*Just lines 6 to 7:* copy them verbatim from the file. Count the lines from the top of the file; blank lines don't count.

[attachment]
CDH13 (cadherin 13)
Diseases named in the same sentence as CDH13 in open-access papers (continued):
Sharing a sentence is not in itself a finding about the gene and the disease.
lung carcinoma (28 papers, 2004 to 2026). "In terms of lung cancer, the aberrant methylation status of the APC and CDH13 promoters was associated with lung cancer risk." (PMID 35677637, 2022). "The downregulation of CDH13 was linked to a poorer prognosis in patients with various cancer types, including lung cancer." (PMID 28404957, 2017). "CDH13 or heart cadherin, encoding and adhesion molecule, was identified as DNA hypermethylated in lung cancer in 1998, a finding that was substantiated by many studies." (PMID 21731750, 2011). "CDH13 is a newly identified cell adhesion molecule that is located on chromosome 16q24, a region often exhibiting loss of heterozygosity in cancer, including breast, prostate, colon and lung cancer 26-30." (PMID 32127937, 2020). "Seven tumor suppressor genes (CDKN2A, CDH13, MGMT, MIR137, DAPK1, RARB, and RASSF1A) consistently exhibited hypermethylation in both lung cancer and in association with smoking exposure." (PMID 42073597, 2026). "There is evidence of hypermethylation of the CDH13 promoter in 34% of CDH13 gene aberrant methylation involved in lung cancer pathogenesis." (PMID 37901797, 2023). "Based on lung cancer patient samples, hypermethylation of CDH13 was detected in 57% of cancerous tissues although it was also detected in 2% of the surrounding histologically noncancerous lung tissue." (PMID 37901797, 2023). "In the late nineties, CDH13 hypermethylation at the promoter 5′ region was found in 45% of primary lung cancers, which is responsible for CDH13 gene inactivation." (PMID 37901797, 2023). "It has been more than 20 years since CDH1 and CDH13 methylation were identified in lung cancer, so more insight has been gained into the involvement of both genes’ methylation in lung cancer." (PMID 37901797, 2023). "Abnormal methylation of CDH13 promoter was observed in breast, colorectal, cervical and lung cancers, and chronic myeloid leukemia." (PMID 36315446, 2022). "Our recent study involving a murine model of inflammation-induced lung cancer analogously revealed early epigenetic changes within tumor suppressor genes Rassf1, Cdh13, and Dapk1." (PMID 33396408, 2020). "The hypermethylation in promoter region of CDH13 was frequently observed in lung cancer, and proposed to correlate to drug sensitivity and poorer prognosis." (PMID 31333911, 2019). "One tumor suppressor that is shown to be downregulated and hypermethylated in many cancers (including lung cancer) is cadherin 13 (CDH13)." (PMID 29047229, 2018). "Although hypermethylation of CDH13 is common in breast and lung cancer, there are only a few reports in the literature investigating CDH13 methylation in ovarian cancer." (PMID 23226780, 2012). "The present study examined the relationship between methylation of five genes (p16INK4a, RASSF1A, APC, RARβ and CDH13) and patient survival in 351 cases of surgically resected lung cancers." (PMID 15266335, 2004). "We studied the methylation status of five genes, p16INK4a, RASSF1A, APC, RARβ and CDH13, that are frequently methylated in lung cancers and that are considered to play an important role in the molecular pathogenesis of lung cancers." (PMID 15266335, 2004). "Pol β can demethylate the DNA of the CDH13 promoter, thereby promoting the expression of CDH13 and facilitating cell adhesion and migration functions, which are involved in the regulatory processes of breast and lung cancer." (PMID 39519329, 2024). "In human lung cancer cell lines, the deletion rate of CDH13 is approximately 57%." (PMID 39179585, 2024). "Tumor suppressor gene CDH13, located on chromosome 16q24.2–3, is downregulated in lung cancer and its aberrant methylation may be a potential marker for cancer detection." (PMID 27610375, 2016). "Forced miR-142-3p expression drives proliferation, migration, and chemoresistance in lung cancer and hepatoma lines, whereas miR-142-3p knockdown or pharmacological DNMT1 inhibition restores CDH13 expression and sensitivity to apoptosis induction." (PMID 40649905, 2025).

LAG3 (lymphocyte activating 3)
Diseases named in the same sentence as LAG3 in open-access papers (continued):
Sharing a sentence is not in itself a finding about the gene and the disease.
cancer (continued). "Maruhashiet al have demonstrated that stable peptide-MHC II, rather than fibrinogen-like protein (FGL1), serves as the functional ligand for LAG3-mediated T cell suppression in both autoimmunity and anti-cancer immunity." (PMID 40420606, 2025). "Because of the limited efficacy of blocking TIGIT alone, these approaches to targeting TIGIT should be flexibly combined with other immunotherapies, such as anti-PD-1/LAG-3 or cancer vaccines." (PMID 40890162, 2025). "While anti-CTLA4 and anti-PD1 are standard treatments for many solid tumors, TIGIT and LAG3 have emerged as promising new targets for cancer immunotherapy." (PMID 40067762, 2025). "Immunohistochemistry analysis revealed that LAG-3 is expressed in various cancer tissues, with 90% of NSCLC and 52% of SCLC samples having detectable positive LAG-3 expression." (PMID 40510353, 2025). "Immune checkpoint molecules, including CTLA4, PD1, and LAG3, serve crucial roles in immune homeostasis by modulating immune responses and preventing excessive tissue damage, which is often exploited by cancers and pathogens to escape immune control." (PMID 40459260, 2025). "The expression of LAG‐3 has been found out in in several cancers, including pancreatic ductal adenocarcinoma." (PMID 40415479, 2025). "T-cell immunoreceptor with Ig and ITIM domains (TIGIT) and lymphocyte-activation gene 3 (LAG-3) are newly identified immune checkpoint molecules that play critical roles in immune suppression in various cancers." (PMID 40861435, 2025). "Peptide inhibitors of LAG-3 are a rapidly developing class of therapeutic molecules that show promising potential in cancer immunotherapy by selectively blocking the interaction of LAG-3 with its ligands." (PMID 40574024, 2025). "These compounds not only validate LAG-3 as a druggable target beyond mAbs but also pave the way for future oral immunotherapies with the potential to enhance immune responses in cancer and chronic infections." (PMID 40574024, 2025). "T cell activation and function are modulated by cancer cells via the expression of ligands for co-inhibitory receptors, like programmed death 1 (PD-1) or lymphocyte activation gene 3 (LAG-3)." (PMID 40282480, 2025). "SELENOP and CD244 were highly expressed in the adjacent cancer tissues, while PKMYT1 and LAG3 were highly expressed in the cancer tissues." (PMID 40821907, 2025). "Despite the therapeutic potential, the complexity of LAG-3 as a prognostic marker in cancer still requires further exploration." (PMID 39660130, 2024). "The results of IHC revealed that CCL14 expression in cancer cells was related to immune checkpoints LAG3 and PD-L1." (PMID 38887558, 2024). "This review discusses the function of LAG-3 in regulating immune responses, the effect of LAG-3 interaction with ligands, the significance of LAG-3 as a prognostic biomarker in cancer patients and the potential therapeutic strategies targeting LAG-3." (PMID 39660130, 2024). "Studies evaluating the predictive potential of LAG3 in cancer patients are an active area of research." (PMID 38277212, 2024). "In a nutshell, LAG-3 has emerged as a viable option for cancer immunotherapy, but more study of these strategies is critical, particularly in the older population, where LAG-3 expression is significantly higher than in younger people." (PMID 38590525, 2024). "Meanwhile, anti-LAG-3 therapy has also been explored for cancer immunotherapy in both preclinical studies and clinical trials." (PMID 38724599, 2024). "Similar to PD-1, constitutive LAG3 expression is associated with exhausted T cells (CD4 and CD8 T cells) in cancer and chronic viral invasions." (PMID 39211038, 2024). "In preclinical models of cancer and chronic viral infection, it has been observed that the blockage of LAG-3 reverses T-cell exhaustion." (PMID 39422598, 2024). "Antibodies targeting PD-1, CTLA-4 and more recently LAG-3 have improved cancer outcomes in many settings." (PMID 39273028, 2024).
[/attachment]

Diseases named in the same sentence as LAG3 in open-access papers (continued):
Sharing a sentence is not in itself a finding about the gene and the disease.